Linked by Thom Holwerda on Mon 16th Jan 2012 19:33 UTC
Internet & Networking Big news from Capitol Hill in Washington DC today: House Oversight Chairman Darrell Issa has said that the Stop Online Piracy Act (SOPA) has been "shelved" in the House of Representatives, meaning it has been put on indefinite hold until a consensus about the act can be reached. Sadly, SOPA's counterpart in the Senate, the Protect IP Act (PIPA) will still be pushed forward, meaning we must remain vigilant. Despite all of this, Wikipedia has announced it will join the blackout coming Wednesday.
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Posting a statement like this in The Netherlands would be pointless - it would be chalked up as a sign of weakness on the side of the administration.

In case you haven't noticed, the US is not The Netherlands. My stay in your country was brief and many years ago. And it came at a bad time for me, personally. I was distracted. But even so, the differences were still glaringly obvious.

Thom, we're still arguing over creationism vs Evolution, here in the US. Creationism vs the Consensus Cosmology. The educational competence of our public school graduates is steadily falling through a hole in the floor, as documented by uniform, standardized testing, while our upper education continues to do well.

We're a nation of contrasts. And the bad tends to outnumber the good, by a substantial margin, viewed on a per capita basis. And yet we all have exactly the same vote. Meanwhile, politics is the art of finding the point at which your constituency is divided more or less 50/50, and pushing your own political agenda items right to the point that you think you might just be on the 50+ side of the 50/50 balance. (Sure, corporate interests and lobbies complicate the matter.)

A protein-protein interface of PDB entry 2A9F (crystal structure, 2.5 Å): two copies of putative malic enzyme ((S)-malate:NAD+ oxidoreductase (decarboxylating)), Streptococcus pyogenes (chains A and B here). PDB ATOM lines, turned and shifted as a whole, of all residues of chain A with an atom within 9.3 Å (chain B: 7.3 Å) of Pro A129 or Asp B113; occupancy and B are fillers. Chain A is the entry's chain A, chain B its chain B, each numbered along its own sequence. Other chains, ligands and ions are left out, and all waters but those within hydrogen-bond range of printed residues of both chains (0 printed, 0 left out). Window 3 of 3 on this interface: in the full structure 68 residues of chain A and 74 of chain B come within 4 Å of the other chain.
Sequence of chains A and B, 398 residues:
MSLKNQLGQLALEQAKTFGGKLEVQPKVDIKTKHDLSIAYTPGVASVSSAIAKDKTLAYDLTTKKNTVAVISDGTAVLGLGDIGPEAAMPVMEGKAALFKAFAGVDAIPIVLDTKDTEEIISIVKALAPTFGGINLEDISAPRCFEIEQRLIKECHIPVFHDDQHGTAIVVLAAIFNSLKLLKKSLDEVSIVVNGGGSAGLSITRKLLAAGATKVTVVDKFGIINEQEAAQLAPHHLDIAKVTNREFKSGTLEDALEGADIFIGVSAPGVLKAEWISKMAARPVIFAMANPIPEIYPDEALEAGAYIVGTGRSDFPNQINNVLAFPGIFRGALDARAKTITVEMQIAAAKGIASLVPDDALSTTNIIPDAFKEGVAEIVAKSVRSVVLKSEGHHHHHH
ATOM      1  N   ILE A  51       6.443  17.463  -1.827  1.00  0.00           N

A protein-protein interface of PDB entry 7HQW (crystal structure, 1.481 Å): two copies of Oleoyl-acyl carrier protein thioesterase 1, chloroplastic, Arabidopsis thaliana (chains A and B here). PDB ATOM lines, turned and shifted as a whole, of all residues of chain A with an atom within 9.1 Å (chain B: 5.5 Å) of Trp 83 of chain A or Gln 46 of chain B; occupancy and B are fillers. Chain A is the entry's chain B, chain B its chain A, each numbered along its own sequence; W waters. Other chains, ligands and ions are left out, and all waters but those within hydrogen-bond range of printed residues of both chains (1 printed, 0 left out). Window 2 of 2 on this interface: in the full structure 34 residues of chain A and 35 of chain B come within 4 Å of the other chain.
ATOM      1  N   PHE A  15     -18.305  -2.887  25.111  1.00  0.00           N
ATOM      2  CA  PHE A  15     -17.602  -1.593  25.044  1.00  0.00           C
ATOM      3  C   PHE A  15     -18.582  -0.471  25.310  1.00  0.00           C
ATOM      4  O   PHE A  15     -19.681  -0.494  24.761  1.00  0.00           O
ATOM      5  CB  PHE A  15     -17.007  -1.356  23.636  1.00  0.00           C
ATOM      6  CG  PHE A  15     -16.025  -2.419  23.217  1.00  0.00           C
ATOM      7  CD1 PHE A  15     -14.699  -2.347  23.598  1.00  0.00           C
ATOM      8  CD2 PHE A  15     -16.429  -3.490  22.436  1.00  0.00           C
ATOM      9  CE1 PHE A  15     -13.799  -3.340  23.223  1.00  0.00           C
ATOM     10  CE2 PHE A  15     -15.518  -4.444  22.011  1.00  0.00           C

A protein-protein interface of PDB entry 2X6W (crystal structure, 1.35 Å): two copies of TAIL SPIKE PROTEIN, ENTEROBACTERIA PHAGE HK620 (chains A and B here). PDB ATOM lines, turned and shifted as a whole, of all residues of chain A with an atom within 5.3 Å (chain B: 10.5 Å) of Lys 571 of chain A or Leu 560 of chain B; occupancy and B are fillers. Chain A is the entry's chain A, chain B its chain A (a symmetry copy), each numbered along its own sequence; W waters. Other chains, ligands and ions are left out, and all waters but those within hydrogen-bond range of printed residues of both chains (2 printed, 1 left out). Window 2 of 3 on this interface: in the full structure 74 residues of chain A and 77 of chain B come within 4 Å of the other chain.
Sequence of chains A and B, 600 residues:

You really cannot expect the straight-forward strategies, which might work in your country, to be as successful here.

Sad to say, but it's true. This may be why I interpret the White House statement in a different way than do you.

Steve from Oklahoma

Edited 2012-01-16 23:06 UTC

Reply Parent Score: 3

Thom_Holwerda Member since:

Didn't you just confirm my point though? Politicians in the US will dilute their positions so much they lose all meaning.

You are right though. We have 8 parties in our 150 seat parliament, allowing parties to be true to their idealogies.

Edited 2012-01-16 23:25 UTC

Reply Parent Score: 2

sbergman27 Member since:

Didn't you just confirm my point though? Politicians in the US will dilute their positions so much they lose all meaning.

Again, those are two points. US politicians will dilute their positions. Which is a different claim than that the statements carry no meaning.

Granted, the situation is not at all satisfactory. But it may well be the optimal strategy for the good guys in our highly *suboptimal* context. Unfortunately, the same strategy is also probably best for the bad guys.

In an abstract way, you are asking if I have any idea what an ultimate solution to our situation might be. (i.e. How can a more straight-forward way someday be made to be the optimal strategy?)

Opinionated as I may be on certain topics, I do not have definite suggestions on this one. I can tell you that I think it has more to do with the educational levels of the Sally and Bob high school graduates (or non-graduates) one meets on the streets than with Dr. Sullivan and Dr. Roberts. I can tell you that the relative ignorance of Sally's and Bob's children are likely to pack a far more deadly punch for my country in the coming decades.

But beyond really high level, birds eye appraisals which involve nebulous terms like "complacent", "fat and lazy", and "internal rot", I can't really even point to a definite cause. Let alone a proposed solution. One thing I'm reasonably sure of is that, by and large, I don't think public school system teachers, themselves, are to blame.

Tying this back into the SOPA topic, I will say that the only hope that I see for the US rests squarely with the Internet as a conduit for cheap continuing education on all levels From youth to adult. And from formal to somewhat less formal.

It is absolutely critical that the Internet remain as healthy as possible. And that, of course, goes for the entire World as well as for the US. It's just that the US is in more desperate need than some nations.


Edited 2012-01-17 00:04 UTC

Reply Parent Score: 2